The Surgeon Behind the Mask: William Henry Letterman
Many Phi Kappa Psi alumni have gone on to accomplish great things in medicine and science, to win prestigious awards, and to provide the foundation for future advancements in human knowledge. Yet none is so important to the brothers of Phi Kappa Psi as William Henry Letterman, the bushy-bearded Pennsylvanian doctor who co-founded their fraternity with his friend Charles Page Thomas Moore all those years ago. Moore and Letterman formed the fraternity while caring for a friend sick with typhoid, wanting the organization to embody the ideals of their service. Letterman’s older brother Jonathan had previously developed the system of battlefield medicine, which saved countless lives during the Civil War. William spent time in Texas, where he took part in the foundation of a several county medical associations and became president of one. Letterman also held membership with the Northwest Texas Medical and Surgical Society. A sufferer of poor health, Letterman eventually passed away in 1881.
Cubs Win! Sort of: Glenn Beckert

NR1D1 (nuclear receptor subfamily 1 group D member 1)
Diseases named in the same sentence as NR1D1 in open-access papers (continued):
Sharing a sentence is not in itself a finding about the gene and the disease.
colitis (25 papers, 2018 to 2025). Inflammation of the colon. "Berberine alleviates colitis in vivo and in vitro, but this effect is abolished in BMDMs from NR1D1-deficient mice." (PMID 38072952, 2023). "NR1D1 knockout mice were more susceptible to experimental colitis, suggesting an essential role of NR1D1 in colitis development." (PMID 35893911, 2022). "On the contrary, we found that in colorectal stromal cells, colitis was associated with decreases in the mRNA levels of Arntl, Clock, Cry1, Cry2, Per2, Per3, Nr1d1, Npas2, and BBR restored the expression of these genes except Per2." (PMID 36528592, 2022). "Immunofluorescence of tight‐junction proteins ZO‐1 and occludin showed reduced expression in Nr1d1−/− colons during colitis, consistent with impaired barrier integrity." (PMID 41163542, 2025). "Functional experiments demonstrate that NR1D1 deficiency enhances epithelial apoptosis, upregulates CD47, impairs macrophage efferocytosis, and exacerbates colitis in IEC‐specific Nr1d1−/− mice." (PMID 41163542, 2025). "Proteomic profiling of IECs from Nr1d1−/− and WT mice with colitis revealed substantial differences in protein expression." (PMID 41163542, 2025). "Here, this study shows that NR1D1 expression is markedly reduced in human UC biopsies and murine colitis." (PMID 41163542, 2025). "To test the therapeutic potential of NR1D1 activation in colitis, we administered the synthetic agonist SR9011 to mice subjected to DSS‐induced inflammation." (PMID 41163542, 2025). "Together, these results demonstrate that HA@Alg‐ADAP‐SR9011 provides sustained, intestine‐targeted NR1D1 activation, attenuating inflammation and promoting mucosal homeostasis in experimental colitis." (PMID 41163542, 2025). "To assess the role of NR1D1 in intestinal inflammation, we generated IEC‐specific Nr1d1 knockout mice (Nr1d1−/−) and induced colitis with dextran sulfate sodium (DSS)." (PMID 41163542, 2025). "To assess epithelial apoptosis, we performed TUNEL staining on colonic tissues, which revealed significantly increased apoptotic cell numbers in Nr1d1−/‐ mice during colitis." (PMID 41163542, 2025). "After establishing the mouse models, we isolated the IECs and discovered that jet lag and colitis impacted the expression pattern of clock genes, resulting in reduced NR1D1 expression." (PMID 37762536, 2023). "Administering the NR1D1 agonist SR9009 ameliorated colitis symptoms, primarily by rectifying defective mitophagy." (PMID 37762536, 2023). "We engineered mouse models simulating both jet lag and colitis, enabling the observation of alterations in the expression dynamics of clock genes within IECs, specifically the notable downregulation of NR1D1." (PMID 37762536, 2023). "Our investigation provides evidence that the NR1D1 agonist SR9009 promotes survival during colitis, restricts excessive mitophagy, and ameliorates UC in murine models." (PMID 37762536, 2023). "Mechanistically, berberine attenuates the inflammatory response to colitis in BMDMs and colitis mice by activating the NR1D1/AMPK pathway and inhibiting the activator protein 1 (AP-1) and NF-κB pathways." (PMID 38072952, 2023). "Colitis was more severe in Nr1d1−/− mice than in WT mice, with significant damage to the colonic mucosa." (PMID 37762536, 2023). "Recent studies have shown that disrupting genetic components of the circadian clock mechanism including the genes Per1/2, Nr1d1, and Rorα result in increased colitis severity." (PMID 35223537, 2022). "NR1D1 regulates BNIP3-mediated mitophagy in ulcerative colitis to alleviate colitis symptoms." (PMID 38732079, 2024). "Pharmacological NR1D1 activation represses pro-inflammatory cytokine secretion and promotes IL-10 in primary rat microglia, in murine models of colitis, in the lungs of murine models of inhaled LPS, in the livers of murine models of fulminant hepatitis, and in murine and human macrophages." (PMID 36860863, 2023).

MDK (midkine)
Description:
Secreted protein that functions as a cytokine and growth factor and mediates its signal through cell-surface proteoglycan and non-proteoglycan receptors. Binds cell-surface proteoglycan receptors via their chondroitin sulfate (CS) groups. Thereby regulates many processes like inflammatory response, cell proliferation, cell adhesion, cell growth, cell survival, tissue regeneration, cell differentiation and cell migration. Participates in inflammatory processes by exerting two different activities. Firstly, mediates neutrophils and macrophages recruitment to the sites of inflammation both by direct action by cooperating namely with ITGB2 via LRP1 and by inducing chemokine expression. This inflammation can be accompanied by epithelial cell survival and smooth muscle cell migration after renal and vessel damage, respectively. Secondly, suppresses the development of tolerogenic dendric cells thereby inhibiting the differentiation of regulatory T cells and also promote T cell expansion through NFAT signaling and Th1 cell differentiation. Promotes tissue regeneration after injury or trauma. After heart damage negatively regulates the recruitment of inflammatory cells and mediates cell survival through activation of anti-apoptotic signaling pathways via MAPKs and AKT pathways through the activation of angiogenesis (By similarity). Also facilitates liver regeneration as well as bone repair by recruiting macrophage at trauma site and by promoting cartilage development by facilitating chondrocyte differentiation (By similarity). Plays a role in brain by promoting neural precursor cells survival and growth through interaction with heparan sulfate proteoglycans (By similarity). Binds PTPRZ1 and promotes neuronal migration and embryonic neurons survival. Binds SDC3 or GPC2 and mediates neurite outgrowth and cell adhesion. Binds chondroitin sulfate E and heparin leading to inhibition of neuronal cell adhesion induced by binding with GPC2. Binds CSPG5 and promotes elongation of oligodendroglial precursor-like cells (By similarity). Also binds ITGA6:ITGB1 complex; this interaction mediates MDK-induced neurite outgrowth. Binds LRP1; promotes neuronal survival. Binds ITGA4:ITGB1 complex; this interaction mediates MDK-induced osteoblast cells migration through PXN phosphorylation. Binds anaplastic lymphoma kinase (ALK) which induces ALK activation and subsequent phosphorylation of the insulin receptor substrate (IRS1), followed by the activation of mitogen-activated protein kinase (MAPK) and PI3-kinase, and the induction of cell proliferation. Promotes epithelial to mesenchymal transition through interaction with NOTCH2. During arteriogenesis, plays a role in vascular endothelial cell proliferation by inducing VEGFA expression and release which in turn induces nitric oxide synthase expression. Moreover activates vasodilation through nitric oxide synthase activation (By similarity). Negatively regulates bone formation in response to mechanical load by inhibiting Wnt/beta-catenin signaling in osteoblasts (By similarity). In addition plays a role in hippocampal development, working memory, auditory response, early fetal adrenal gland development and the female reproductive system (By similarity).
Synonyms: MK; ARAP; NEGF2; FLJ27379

Arguably some of the top spots of alumni with sports careers might go to those with Olympics appearances and Heisman trophies (there are a few). Yet Glenn Beckert served a uniquely admirable and noteworthy role as second baseman with the Cubbies from 1965-1973, even if during his career he’d never see them win the pennant. Why, you ask? Because prior to last season’s historic World Series win by Joe Maddon’s Cubs, Beckert served a spot on the last team before this current group to play consistently above .500, even though in that time the club had yet to win it all. He played alongside monster names like Ernie Banks, Don Kessinger, and Ron Santo. Beckert was a golden glover and no slouch at the plate, hitting .341 for a peak performance during the 1971 season. Groan all you want at this entry to our list from the Cubs franchise, because brothers of Phi Kappa Psi know that one of their alumni helped form the backbone of the franchise’s heyday.